Common advice on the internet about starting a campaign is to hold a Session Zero. Rather than starting with the game itself, GMs instead are told to first gather information and set expectations about what will happen in the rest of the campaign.
In principle, it sounds like a good idea. A playgroup can get on the same page before committing to a campaign. GMs and players can anticipate the problems or awkward discussions ahead and address them before they derail the campaign.
I certainly have done my deep dive on how to do Session Zero, and after that, I don’t do Session Zero. It hasn’t really felt necessary, and I think there are plenty of ways around it.
Why I don’t Session Zero
There are great resources online about how to do Session Zero. However, Session Zero is really about figuring out what you as a GM and playgroup need, and no one else can tell you that.
Instead, much of the advice trends towards accumulating more and more perspectives until Session Zero requires interrogating your players with over a hundred questions each. And that really doesn’t sound like a good time to me. Twenty Questions is tiring enough.
I suspect that most Session Zero advice comes from cautionary tales. A GM has a bad experience with a campaign or a player, and they are determined never to let it happen again. The GM figures out what they really should have discussed before the problem came up, then hears about a few more cautionary tales. Suddenly, it’s a hundred questions.
Recently, I have mostly run games for new or relatively inexperienced players. In those cases, the players don’t really know what tabletop RPGs are about, much less how they want this specific campaign to go. The risk for me isn’t a bad experience down the road: the risk is that the players get overwhelmed to start and don’t see how fun the game can be.
In those cases, I would rather just start the game and let them see if they like playing at all.
When else to ask
One of the wonderful things about RPGs is that it really gets people to loosen up. Under the pretense of playing a game, players get engaged, thoughtful, talkative, emotional, and generally let their guard down in ways that they would never do in real life.
And it isn’t just players. I never do impressions in real life, but I’ll try out plenty of bad accents to distinguish my NPCs. Once while playing Star Trek Adventures, a player asked the computer to play Klingon opera. I hesitated for only a moment before I obliged in ten seconds of squawking nonsense.
For awhile, I asked players for feedback after each session about what they did and didn’t like, what they were excited about, and so forth. I did postmortems at the end of major story arcs. I think feedback is critical, but I stopped doing it because I didn’t get useful answers. They were generally positive and appreciative (which is still nice), but I couldn’t use the feedback constructively.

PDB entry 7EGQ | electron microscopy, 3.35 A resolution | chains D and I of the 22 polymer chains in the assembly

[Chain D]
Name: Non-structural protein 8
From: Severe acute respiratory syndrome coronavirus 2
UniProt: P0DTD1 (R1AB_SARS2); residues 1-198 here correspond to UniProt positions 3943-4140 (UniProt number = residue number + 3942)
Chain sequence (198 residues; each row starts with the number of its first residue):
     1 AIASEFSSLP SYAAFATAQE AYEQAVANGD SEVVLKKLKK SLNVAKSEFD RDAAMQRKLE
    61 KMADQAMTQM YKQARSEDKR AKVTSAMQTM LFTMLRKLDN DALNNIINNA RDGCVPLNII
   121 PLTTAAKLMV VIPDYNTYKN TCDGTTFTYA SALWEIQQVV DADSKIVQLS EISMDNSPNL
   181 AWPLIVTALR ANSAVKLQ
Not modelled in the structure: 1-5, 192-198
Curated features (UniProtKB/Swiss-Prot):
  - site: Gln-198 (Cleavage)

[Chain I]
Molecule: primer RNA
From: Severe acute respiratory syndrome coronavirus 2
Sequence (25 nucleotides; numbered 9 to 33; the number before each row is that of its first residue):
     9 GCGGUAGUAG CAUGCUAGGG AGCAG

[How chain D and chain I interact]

Even just saying, “…and we will pick up from there” is enough of a break to have players put their masks back on.
But GMs are so fortunate because until a session is over, players are relatively open, and GMs are in control to direct the game in any direction. And that can include getting feedback.
How to ask in-game
In Harry Potter and the Sorcerer’s Stone, Harry comes across the “Mirror of Erised”, which Professor Dumbledore says “deepest, most desperate desire of our hearts.”
If your players encountered this in a game, what would they see?
A common segment of Session Zero is helping players to come up with their backstory. I prefer that players not bring in baggage, but it’s helpful for the characters to have some motivation. That way, the players know what their character might do differently from themselves.
Of course, introducing the Mirror of Erised may be a little awkward or slow for the first character who walks up, but when the other players see what’s going on, I suspect their gears will start turning, and by their turn, they will have a few notes ready.
It may sound obvious or contrived, but a GM can often create a NPC or a situation where the characters are confronted with some question that the GM wants to know.
Want to know how you should handle critical hits or misses? Maybe a trainer accidentally drops a sword and asks a player if it ever happens to them.
Want to know what sort of big bad you should use? Maybe a bard takes requests from the characters about what sort of tale to invent about them.
I think most Session Zero can be covered indirectly in-game, but some of it doesn’t work so well. It would definitely be contrived for a pixie to show up and ask if all of the characters usually go adventuring on Thursday or Friday nights.
For other stuff about the game, I recommend doing everything on a trial basis. Rather than Session Zero, perhaps a group could start with a mini-campaign of three or four sessions and a fixed ending. It’s a small enough commitment to experiment and see what actually works in practice. After that, you should know for real what potential issues may arise and how to address them. So maybe it’s a Session 3.5, assuming, saying 3.5 doesn’t trigger any confusion for older D&D players.
Like many things in running tabletop games, I genuinely don’t believe there is a universally right way to do things: there’s only what works for the GM and players involved.
So run a Session Zero if it feels like the right thing to do. I wouldn’t rule it out for my future games. However, I would certainly think deliberately about what I needed Session Zero for instead of trusting best practices to guide me. And any GM out there should work from first principles and trust themselves to make the same assessment.